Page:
What Are Grades For Anyway?

With COVID-19 and education going mostly online, we now have to grapple with how to assign grades. At Georgetown, students now have the option to take a pass/fail grade in the courses they are taking instead of the letter grades; A, B, C, D and F. I still continue to give assessments in my class. After all, both instructor and student still need feedback. Still, it may be a good time to reflect on this question: What are grades for? Some claim that grades motivate students. Without a carrot or a stick, we apparently think that students are not going to be engaged in their learning. Being engaged obviously depends on what we do in our instruction yet we still cling to this notion of grades pushing students to learn. I had an experience when I was in my teens of attending a summer school without grades. It was a summer session at the Ateneo de Manila University when I just finished third year high school.

The Ateneo Junior Summer School, Class of 1980
The individual circled on the second row is Philippines senator Koko Pimentel.

It was one summer without grades, but it was one class that definitely did not lack motivation. We had assessments. We received feedback, but most of all, we established relationships.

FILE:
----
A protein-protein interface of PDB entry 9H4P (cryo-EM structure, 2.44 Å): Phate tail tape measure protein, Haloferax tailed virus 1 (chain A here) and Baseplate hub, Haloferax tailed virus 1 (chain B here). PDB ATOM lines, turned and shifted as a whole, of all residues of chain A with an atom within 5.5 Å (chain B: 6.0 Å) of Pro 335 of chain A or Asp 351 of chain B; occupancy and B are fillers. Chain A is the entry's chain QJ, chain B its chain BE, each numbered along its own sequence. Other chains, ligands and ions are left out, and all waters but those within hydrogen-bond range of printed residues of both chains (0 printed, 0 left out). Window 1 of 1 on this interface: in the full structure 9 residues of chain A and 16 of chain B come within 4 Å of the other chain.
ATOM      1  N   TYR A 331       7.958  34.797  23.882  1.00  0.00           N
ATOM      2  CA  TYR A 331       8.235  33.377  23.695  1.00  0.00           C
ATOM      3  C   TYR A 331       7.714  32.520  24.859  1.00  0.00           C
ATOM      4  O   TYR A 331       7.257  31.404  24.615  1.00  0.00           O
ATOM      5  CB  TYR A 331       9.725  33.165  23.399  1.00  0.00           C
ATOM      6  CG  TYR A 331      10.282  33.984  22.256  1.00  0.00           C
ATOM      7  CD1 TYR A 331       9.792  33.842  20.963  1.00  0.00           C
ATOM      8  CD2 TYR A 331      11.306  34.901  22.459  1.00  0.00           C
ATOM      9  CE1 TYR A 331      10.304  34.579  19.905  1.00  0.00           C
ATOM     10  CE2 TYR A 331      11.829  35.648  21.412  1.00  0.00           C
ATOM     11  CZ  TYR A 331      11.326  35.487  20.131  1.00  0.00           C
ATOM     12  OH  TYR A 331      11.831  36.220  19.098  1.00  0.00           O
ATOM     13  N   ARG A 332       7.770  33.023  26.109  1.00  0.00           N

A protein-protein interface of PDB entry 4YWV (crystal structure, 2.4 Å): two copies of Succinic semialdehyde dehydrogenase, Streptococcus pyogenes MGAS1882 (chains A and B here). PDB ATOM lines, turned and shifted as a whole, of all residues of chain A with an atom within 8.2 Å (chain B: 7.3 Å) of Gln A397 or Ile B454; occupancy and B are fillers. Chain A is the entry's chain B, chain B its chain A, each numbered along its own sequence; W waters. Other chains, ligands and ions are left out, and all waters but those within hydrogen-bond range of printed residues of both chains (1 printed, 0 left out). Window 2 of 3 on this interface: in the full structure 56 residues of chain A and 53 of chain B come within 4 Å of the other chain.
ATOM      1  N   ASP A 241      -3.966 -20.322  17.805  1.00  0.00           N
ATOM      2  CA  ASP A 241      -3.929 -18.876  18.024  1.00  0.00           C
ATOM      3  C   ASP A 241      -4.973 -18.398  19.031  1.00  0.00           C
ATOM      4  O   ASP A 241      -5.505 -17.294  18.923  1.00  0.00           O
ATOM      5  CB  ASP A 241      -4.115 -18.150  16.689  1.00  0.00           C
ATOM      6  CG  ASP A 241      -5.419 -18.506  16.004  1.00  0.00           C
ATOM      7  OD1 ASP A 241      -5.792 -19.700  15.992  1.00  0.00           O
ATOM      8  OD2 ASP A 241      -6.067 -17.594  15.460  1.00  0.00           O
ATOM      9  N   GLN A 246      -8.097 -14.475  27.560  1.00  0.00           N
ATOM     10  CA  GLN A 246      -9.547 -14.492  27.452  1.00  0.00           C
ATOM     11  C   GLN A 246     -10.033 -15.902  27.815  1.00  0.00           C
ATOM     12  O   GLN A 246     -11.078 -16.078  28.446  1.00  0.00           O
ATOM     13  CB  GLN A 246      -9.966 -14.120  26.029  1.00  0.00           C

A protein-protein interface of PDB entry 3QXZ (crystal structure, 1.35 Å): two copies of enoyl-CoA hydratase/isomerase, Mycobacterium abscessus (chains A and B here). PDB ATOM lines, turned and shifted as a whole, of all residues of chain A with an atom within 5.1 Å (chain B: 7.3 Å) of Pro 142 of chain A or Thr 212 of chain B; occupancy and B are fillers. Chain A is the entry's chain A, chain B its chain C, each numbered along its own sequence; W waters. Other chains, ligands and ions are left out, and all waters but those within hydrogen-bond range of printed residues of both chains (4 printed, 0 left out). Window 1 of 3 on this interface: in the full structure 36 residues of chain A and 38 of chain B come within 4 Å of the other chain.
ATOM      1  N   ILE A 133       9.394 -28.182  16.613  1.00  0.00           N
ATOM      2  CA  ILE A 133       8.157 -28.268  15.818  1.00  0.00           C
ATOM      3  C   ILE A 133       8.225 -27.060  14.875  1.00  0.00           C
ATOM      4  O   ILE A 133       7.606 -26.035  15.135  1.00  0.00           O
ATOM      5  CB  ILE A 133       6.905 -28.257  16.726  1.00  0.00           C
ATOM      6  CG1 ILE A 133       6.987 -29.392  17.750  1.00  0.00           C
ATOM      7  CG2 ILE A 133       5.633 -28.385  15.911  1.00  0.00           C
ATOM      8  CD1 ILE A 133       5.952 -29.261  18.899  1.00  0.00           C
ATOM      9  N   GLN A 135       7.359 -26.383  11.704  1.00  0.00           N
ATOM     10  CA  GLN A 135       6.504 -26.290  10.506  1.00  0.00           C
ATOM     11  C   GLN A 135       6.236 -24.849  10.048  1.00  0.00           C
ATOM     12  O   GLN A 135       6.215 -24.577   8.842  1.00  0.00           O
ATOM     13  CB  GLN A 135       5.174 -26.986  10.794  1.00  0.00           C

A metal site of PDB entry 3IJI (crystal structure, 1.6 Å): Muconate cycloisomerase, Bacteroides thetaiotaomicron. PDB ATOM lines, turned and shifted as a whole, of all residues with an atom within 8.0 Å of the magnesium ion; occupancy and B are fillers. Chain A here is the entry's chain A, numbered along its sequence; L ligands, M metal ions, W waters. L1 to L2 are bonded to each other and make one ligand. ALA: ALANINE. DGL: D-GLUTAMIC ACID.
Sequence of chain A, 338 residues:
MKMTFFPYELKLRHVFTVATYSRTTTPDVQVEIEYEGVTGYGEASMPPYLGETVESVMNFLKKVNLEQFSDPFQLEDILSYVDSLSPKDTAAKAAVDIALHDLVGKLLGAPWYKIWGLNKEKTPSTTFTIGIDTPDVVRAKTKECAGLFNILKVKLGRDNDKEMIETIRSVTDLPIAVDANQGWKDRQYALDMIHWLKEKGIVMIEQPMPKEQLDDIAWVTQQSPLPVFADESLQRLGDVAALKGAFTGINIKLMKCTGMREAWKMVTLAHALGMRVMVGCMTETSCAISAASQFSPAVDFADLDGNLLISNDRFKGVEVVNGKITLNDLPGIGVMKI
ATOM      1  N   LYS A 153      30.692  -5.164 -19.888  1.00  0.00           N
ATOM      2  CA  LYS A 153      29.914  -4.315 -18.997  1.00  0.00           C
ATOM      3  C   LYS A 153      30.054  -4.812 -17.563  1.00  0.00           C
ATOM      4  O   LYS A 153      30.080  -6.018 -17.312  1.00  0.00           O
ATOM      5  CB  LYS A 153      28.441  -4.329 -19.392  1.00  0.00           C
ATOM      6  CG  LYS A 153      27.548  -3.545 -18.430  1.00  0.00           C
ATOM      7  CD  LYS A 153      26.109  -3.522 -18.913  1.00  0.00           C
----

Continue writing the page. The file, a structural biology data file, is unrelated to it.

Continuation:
During this time, it is a lot easier to see that our schools are so much more than just a place for academics. Schools are clearly social settings where relationships are both created and nurtured. This is clearly one item that online education finds very difficult to imitate. Yet, we are equally worried about grades. Is it because we want to compare? Grades, after all, are used for making decisions with regard to admission to certain programs and scholarships.

Right now, we are given a clear opportunity to reflect on what grades mean. The Fairfax county public school system just managed to send learning packets last Friday on lessons meant for the Monday of that week. Some children have parents who have the time and expertise to coach their children during these times. How about those parents who are still working in essential sectors such as groceries, gas stations, and hospitals? Are we then grading children according to their parent's availability, according to their parent's educational attainment, or worse, according to how well a school district can deliver learning packets?  Because if we do, there are certainly a lot of "F's" to give. These grades do not mean what we think they do. And this is true not only during this pandemic, but has been true all along. That is why there is a poverty achievement gap. That is why there is a race achievement gap. That is why grades should not really mean much. Perhaps, we will learn this time.


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